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for immediate release --
Contact America --
Sally Khudairi, <email@example.com>
Ian Jacobs, <firstname.lastname@example.org>, +1.212.684.1814
Contact Europe --
Ned Mitchell, <email@example.com>, +33 1 43 22 79 56
Andrew Lloyd, <firstname.lastname@example.org>, +44 127 367 5100
Contact Asia --
Yumiko Matsubara, <email@example.com>, +81.466.49.1170
"Synchronized multimedia is becoming increasingly important on the Web. The SMIL Recommendation will enable much-needed interoperability in this area," explained Tim Berners-Lee, W3C Director and Inventor of the World Wide Web. SMIL enables authors to bring television-like content to the Web, avoiding the limitations for traditional television and lowering the bandwidth requirements for transmitting this type of content over the Internet. With SMIL, producing audio-visual content is easy; it does not require learning a programming langauge and can be done using a simple text editor.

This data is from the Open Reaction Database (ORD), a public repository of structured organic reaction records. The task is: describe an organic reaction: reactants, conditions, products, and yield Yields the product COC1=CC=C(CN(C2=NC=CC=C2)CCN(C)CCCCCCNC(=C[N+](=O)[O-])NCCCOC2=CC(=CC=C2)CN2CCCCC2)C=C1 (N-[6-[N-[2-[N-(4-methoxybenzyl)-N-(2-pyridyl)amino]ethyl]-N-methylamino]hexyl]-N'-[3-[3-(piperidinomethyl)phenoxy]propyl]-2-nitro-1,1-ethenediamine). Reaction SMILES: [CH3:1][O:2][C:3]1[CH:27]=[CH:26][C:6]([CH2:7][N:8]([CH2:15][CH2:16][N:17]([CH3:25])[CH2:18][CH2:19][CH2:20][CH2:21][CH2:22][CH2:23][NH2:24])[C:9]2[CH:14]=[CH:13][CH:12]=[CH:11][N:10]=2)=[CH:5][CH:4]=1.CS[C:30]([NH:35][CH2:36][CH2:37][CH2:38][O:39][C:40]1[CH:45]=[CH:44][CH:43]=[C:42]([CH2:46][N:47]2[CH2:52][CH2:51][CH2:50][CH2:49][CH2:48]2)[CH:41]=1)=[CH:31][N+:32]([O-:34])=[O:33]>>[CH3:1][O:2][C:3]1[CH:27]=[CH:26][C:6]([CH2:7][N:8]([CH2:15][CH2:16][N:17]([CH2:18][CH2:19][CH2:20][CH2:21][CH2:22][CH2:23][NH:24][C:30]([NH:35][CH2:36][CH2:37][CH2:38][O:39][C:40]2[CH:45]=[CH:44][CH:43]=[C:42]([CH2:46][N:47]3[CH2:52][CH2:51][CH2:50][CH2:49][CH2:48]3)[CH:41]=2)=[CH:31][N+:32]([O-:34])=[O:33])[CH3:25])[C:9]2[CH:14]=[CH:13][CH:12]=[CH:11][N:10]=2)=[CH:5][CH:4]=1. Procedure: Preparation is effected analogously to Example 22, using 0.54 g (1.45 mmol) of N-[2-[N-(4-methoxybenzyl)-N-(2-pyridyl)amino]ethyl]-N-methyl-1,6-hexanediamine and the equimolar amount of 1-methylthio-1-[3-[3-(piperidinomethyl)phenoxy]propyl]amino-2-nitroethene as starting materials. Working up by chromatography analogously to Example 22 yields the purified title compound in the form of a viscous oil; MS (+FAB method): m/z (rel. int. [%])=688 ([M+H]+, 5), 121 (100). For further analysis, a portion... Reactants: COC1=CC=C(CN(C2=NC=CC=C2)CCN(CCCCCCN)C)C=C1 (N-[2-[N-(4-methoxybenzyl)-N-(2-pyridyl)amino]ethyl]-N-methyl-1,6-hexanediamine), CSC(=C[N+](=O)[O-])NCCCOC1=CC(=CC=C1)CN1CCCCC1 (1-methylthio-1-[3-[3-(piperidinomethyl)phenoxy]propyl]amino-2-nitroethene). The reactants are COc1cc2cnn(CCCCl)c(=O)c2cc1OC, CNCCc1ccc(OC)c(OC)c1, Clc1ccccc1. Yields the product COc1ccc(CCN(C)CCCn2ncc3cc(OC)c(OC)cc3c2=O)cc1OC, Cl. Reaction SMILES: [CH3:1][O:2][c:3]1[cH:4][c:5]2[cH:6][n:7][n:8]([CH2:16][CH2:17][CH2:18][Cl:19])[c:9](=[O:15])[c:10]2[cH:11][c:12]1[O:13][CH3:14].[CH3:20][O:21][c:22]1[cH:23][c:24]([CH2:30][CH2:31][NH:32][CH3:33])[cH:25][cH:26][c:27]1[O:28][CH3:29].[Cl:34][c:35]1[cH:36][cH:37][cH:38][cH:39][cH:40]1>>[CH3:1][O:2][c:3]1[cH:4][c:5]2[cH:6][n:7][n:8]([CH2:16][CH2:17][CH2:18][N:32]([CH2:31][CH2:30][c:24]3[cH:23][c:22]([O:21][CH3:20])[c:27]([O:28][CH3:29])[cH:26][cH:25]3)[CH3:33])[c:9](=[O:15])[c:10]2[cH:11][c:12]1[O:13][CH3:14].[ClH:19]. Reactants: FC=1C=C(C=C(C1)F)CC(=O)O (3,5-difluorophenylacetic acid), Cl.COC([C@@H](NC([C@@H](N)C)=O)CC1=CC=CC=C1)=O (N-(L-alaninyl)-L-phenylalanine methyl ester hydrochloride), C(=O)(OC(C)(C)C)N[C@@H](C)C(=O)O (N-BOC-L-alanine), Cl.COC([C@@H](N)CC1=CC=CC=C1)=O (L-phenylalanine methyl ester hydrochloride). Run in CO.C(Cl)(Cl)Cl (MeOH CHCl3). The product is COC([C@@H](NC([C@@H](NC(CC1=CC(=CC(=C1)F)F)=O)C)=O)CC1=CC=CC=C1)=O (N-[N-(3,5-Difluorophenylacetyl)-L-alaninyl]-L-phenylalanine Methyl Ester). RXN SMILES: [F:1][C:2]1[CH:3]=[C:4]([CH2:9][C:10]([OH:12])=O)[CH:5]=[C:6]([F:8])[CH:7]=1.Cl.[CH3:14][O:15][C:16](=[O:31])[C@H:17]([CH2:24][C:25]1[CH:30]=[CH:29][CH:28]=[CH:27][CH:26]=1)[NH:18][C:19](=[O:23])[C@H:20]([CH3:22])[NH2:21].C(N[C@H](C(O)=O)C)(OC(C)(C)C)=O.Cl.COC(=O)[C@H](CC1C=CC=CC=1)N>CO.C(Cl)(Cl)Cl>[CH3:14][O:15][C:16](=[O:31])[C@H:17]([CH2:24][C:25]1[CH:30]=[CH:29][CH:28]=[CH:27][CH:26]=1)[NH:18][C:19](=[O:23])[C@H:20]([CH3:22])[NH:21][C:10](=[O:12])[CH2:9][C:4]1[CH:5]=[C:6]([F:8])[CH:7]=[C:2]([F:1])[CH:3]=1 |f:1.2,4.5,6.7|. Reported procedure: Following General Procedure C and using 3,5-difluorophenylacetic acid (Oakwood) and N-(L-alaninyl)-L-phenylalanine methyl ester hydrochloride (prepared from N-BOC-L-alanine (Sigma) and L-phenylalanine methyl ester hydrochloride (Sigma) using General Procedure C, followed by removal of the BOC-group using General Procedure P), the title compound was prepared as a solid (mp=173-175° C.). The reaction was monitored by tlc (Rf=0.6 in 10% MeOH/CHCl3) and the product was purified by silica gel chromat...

The SMIL 1.0 specification was written and developed by the W3C Synchronized Multimedia (SYMM) Working Group, a unique mix of experts from the four divergent industries (CD-ROM, Interactive Television, Web, and audio/video streaming) interested in bringing synchronized multimedia to the Web. The W3C SYMM Working Group is comprised of key industry players including Digital, Lucent/Bell Labs, Netscape, Philips, RealNetworks and The Productivity Works; as well as research and government organizations such as CWI (Centre for Mathematics and Computer Science, the Netherlands) and NIST (National Institute of Standards and Technology, USA).